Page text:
In the early hours of October 4, 2005, Turkey officially began accession negotiations with the EU. Over the previous four years, in order to secure a date for the opening of negotiations, successive Turkish governments had eased many of the restrictions on freedom of expression in the country. Since October 2005, however, the process has ground to a halt. Indeed, in some areas, it appears to have gone into reverse, particularly in the increasing attempts to censor the Internet.
The Turkish authorities have long sought to block Internet users in Turkey from accessing websites associated with militant groups that espouse violence, such as the Kurdistan Workers Party (PKK). Over the last 18 months, however, there has been a rapid rise in the censorship of websites, purely because they contain material that expresses values or opinions deemed unsuitable for the Turkish public.
Until May 2007, there was no legal framework in Turkey specifically designed to regulate the content of Internet websites. In practice, the judicial system tended to apply the same laws that were used to regulate traditional media outlets such as newspapers and television channels. On May 4, 2007, however, the Turkish parliament passed Law No. 5651, which was specifically designed to regulate Internet content and prevent websites from being used for crimes such as “encouraging suicide,” “the sexual exploitation of children,” “facilitating the use of narcotics,” “obscenity,” “prostitution,” and “gambling” (Law No. 5651 of May 4, 2007, published in the Official Gazette No. 26530 of May 23, 2007). The law also provided for the prevention of access to websites that violated other Turkish laws, such as anti-terrorism legislation or the law that forbids insulting the memory of the Turkish Republic’s founder, Mustafa Kemal Ataturk (Law No. 5816 of July 25, 1951, published in the Official Gazette No. 7872 of July 31, 1951). In addition, under Article 24 of the Turkish Civil Code (Turkish Ministry of Justice website, www.adalet.gov.tr), individuals can apply for access to be blocked to a website that they feel is “infringing on their personal rights.”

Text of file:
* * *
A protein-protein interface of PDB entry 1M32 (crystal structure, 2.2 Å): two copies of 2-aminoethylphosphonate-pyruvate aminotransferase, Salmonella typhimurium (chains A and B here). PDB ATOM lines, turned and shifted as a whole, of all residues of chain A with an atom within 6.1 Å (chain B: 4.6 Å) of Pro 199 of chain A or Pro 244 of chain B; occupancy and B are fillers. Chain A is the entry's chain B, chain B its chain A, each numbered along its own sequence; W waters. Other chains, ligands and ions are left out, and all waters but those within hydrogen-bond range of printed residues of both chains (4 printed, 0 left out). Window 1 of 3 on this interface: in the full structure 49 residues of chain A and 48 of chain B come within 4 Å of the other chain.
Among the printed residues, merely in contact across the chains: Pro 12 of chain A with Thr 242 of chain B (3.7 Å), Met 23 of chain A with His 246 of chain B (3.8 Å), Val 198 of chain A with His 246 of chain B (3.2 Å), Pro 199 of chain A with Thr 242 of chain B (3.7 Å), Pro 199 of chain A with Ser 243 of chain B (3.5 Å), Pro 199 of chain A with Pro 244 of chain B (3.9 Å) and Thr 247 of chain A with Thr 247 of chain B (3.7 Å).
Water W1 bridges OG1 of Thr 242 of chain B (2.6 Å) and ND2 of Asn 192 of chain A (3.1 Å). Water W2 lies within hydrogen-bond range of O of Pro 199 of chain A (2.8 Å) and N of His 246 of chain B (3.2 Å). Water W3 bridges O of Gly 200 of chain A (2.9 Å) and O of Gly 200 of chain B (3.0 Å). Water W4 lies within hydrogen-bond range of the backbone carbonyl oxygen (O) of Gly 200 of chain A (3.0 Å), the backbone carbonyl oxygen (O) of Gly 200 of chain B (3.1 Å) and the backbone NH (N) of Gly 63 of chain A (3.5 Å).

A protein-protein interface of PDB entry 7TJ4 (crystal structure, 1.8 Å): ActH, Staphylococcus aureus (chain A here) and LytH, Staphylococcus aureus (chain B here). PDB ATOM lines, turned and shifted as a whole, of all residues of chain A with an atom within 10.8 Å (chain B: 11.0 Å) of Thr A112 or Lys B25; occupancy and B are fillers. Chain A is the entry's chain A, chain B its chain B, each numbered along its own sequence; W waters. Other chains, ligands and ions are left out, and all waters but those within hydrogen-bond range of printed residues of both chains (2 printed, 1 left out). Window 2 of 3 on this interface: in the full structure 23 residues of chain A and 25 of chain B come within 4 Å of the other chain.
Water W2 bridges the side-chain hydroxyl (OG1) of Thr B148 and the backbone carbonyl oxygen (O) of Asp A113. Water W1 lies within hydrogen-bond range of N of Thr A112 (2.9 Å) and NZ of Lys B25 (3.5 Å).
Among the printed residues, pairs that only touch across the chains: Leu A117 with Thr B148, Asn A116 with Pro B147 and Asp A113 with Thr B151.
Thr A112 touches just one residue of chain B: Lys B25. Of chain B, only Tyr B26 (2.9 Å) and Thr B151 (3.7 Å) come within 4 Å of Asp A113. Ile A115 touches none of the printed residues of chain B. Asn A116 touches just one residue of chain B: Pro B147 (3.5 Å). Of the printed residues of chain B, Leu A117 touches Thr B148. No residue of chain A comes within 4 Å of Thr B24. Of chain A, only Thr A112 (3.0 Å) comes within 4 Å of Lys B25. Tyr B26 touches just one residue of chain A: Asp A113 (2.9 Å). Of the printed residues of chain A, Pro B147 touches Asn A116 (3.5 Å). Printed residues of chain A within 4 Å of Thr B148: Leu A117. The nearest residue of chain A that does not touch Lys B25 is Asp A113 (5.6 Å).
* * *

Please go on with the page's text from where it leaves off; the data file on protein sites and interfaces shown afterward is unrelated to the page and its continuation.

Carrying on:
In the case of content that is deemed to be obscene or to exploit children sexually, Law No. 5651 empowers the state-run Telecommunications Board to prevent access to the website without recourse to a court decision. For most other offences, a court ruling is required. Since November 2007, members of the public have been able to notify the Telecommunications Board of what they believe is inappropriate content via a designated telephone number and website.
Under Turkish law, the decision to block access to a website is made by the court or by the Telecommunications Board on its own. According to figures released by Tayfun Acarer, the head of the Telecommunications Board, access has been prevented to a total of 1,112 websites since November 23, 2007, with 251 of them blocked by a court ruling and 861 by a decision of the Telecommunications Board itself. The owners of the websites in question do not need to be informed and invariably only learn that their website has even come under suspicion once access to it from inside Turkey has been blocked (Radikal, October 2, Milliyet, October 3).